How did we end up in this situation ? When you hear big techs talk about "software only" and "serverless", you might suspect some marketing fuzzy talk, and you would be right. Over the last 20 years, the US tech industry fell hook, line and sinker for "software defined solutions", a paradigm that assumes Intel and ARM CPU chips are all that's needed. This thinking is fine for huge server farms run by big techs, who care about collecting your search queries, hosting your social media, and billing you for IT services. But it's woefully inadequate in the face of challenges posed by 5G and AI. Big techs, with their monolithic, advertising focused grip on the CPU market, are essentially blocking CPU innovation. They are replacing hard work and relentless R&D in CPU design with marketing slogans implying only their software matters. In the real world, no cloud technologies exist without hardware, which has to be designed and then manufactured. Just like leadership in finance, derivatives, and high frequency trading does not make a country strong and independent, neither does leadership in social media, apps, and cloud farms. The pandemic has shown clearly the importance of supply chains and the intrinsic value of making things. Are we to repeat that mistake with 5G and AI ?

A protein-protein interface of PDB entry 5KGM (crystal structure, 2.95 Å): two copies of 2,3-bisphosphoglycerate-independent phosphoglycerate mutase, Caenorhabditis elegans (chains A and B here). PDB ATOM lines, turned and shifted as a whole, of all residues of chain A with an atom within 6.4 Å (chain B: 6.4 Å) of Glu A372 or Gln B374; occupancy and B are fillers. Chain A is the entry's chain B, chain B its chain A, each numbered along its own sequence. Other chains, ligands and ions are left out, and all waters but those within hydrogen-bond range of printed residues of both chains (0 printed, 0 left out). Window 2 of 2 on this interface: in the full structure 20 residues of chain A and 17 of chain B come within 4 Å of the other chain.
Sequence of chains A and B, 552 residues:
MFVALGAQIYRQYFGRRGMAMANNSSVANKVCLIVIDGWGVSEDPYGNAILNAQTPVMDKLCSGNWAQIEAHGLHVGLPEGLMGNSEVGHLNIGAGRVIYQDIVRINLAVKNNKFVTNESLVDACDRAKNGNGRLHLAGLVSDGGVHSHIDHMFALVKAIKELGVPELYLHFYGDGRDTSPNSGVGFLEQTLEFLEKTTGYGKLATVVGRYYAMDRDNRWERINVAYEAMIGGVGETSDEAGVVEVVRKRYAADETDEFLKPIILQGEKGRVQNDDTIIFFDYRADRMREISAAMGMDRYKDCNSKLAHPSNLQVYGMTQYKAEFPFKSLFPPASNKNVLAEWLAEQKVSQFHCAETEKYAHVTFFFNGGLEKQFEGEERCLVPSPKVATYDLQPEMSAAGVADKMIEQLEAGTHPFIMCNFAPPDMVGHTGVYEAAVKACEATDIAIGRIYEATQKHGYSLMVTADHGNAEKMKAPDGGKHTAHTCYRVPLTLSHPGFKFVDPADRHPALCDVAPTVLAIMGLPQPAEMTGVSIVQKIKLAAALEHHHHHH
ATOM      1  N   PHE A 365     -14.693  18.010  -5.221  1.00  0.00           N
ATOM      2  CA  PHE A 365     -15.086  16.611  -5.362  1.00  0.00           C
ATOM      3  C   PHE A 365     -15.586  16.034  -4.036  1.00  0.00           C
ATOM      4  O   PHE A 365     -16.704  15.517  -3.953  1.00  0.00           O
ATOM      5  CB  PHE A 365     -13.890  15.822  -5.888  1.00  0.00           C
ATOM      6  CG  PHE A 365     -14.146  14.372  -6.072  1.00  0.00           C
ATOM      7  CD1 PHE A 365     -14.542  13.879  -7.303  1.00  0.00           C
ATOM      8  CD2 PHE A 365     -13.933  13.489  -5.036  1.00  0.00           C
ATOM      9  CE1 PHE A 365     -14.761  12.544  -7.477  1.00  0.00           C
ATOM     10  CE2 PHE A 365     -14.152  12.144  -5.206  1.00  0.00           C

CPU innovation has always been a never ending conflict between high performance and low power consumption. These two design objectives are like cobra and mongoose: the moment they meet, they fight. They put the "hard" into hardware. One way to think about this is to compare a single cloud server, filled with Intel x86 CPUs and Nvidia GPUs and consuming 1000+ Watts, with the human brain, a fraction of the size and consuming 40 Watts. How many such servers does it take to obtain the performance of one brain ? 10,000 ? More ? Even if we assume a rough number, 80 years after the first computers we still have no idea how to connect 10,000 servers, power them with 40 Watts, and what software to run to make them equal a brain. The limitations of silicon have brought Moore's law almost to a standstill and we are still not even close. Do we need to be obsessed with sub 10 nm resolution, 3D ICs, exotic new IC materials, and other incremental improvements ? We can still use silicon, but we need to change the fundamental design approach, and devise new metrics, a new law, for CPUs that incorporate AI and deep learning 6. According to brain biology, the future of CPU innovation lies in massive parallelism, slower connections to conserve power, memories 1000s of time larger but with tolerance for high error rates -- all things perfected already by evolution. If only we knew how.